Archive for January, 2009

Tips and tricks for Redhat Cluster

Saturday, January 31st, 2009

Redhat Cluster is a nice HA product. I have been implementing it for a while now, lecturing about it, and yes – I like it. But like any other software product, it has few flaws and issues which you should take under consideration – especially when you create custom “agents” – plugins to control (start/stop/status) your 3rd party application.

I want to list several tips and good practices which will help you create your own agent or custom script, and will help you sleep better at night.

Nighty Night: Sleeping is easier when your cluster is quiet. It usually means that  you don’t want the cluster to suddenly failover during night time, or – for that matter, during any hour, unexpectedly.
Below are some tips to help you sleep better, or to perform an easier postmortem of any cluster failure.

Chop the Logs: Since RedHat Cluster logging might be hidden and filled with lots of irrelevant information, you want your agents to be nice about it. Let them log out somewhere the result of running “status” or “stop” or even “start”. Of course – either recycle the output logs, or rotate them away. You could use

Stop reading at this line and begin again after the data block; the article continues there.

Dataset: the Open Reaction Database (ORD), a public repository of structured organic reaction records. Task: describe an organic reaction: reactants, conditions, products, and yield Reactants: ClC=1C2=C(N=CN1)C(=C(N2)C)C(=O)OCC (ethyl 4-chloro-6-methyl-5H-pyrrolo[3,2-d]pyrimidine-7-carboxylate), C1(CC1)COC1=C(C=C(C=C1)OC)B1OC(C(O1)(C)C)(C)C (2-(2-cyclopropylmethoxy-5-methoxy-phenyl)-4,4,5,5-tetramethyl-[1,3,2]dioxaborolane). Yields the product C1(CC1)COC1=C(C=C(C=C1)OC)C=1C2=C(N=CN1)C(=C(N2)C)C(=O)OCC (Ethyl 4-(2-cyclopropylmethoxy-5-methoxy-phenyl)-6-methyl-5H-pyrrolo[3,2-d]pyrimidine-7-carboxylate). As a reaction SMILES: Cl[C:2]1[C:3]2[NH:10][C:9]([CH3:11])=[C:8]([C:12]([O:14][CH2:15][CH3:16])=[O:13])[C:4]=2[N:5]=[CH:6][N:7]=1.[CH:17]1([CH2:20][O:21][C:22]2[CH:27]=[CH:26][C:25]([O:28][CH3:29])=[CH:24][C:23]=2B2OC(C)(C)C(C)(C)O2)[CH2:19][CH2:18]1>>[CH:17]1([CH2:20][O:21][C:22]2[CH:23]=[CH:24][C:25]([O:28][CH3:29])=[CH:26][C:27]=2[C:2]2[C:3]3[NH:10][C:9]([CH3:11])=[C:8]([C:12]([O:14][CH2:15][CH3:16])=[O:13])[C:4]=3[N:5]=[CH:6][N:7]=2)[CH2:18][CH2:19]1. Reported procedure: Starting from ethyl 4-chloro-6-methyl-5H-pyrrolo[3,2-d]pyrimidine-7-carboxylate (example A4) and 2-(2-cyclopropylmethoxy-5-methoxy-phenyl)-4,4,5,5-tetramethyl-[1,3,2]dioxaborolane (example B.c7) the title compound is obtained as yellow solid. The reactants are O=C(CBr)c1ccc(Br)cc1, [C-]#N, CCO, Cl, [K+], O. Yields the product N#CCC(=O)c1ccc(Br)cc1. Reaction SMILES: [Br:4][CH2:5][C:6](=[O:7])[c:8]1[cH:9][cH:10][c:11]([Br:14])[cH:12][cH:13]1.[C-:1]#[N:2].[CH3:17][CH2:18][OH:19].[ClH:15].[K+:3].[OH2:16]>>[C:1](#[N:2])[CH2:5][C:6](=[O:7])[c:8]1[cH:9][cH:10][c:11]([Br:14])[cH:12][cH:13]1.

exec &>/tmp/my_script_name.out

much like HACMP does (or at least – behaves as if it does). You can also use specific logging facility for different subsystems of the cluster (cman, rg, qdiskd)

Mind the Gap: Don’t trust unknown scripts or applications’ return codes. Your cluster will fail miserably if a script or a file you expect to run will not be there. Do not automatically assume that the vmware script, for example, will return normal values. Check the return codes and decide how to respond accordingly.